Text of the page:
LIAT’s sale, lease draw varying responses

A former board member has called on the airline to make public details of the transaction, while  a former marketing manager supports the decision, describing it as a routine manoeuvre in the aviation industry.

A former member of the board, who requested anonymity, said the sale of the two aircraft goes counter to plans to increase the company’s asset base.

“Liat needs to present to the public the rationale in cost breakdown. A loan payment is much cheaper than a lease,” the individual, who requested anonymity argued.

He also charged that government must come down on the current board for making such as decision, as cutting assets is the worst decision the company could have ever made.

“The lease cost more expensive than the loan cost,” the former board member said.

On Monday, David Evans said the sale allows LIAT “to raise some capital for the business and you still keep the aircraft.”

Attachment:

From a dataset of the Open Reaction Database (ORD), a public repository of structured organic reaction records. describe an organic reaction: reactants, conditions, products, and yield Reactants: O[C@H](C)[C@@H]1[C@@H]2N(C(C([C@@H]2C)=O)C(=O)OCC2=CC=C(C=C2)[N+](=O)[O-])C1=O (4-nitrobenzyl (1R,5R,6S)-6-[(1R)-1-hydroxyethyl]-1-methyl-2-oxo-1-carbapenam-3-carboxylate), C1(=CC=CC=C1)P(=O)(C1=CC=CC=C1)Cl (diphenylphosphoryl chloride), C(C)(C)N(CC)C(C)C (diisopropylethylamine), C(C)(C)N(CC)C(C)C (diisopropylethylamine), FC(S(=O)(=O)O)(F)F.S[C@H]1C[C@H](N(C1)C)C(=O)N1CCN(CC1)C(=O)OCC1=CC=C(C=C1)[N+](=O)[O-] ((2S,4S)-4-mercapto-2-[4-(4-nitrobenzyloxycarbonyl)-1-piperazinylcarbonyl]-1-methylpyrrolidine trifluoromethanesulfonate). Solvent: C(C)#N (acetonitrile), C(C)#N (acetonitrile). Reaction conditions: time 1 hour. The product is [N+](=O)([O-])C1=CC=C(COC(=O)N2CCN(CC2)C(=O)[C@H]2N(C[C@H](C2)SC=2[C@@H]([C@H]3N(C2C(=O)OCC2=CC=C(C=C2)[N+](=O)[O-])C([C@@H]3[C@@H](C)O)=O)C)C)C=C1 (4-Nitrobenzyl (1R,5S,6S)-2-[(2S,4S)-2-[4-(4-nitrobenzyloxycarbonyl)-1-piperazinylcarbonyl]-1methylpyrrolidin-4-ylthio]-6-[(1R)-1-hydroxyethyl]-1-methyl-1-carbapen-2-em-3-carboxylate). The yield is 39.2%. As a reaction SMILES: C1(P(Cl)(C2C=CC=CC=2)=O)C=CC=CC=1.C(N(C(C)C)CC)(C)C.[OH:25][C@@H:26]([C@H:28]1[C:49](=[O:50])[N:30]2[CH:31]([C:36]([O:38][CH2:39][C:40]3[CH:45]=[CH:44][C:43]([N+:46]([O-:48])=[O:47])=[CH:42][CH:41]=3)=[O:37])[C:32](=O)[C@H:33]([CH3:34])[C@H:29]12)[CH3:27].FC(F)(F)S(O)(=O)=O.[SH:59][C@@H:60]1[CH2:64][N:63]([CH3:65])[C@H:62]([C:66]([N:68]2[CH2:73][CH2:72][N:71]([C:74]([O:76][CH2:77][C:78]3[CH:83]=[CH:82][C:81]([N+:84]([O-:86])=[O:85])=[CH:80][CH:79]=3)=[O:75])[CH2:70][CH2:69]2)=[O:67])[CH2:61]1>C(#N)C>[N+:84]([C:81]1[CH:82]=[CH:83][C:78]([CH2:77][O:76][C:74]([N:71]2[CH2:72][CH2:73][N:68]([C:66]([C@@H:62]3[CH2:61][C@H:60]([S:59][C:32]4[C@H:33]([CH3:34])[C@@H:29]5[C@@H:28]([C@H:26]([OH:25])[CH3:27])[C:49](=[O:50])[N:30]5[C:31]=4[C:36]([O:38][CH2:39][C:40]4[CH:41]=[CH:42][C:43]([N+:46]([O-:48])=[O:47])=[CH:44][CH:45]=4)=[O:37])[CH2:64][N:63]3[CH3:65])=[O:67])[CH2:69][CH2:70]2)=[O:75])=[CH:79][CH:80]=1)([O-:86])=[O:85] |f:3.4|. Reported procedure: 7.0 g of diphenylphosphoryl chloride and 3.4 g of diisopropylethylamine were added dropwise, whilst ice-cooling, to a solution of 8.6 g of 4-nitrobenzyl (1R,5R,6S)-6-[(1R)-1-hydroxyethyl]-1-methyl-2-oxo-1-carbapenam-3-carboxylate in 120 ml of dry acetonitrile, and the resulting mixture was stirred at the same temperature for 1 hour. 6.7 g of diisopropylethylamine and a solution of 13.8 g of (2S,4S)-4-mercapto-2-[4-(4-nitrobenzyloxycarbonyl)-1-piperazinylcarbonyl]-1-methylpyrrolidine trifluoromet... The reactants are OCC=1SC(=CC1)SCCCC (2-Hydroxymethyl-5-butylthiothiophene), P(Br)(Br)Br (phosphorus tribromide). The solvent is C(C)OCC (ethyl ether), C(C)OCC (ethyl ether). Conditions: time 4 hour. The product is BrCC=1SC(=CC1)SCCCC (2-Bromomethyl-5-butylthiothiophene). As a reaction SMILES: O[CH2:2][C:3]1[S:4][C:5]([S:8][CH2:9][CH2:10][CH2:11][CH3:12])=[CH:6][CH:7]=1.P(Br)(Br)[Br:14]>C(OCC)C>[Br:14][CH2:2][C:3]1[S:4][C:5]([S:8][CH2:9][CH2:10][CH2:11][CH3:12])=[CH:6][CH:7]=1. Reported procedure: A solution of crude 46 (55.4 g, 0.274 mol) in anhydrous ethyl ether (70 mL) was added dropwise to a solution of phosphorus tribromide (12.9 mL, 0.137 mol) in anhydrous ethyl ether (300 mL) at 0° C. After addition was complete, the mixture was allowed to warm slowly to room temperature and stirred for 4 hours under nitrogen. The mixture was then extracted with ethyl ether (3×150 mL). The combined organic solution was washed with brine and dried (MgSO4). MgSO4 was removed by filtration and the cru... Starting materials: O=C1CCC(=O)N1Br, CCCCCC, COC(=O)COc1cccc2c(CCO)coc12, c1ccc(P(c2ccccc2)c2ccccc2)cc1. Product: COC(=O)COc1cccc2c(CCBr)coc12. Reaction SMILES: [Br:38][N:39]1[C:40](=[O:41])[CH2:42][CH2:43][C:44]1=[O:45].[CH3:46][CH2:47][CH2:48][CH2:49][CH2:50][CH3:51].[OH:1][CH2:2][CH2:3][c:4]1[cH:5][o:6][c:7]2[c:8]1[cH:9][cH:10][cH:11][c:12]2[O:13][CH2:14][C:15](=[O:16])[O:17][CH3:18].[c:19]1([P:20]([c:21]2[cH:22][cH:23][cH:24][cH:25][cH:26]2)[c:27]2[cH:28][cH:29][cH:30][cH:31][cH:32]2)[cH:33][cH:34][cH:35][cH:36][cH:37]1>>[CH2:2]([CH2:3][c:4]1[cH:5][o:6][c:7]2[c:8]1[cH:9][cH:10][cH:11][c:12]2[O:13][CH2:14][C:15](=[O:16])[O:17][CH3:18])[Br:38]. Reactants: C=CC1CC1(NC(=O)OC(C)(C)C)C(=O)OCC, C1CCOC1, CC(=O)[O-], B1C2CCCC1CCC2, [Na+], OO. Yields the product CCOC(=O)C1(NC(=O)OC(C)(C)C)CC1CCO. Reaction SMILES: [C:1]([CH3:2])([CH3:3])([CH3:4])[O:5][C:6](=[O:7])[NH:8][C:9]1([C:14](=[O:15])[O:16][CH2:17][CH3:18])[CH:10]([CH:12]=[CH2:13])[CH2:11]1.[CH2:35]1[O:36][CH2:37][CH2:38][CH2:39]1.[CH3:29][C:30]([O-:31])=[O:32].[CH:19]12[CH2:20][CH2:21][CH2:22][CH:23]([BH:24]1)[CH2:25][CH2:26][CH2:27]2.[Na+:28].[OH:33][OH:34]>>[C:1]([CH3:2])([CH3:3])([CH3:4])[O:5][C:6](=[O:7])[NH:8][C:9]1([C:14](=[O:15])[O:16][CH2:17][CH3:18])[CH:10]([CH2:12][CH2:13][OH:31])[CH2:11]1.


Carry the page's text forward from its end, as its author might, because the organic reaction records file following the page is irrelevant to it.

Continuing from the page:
He also stated the airline does not intend to sell any more of the ATRs, and added that LIAT would still be responsible for maintaining those it currently leases.

The company finalised the sale of its second ATR-42 airplane after it obtained approval from the Caribbean Development Bank, which financed its re-fleeting about two years ago.

Meantime,  former marketing manager Gatesworth James said the selling of aircraft and leasing them back is a common practice.

James said this is one of the cheaper ways of obtaining cash, particularly if the airline is struggling financially.

“It’s commendable that they are thinking about a long term strategy to get the airline on its feet. My only concern here is it has to be a very strategic move, a combination of moves, but should not be the only way out,” James said.

He also stated there are certain advantages which can be derived from such transactions.

Of the nine aircraft LIAT operates, the airline leases six and the recent sale means that it owns only three of the new plane.





 

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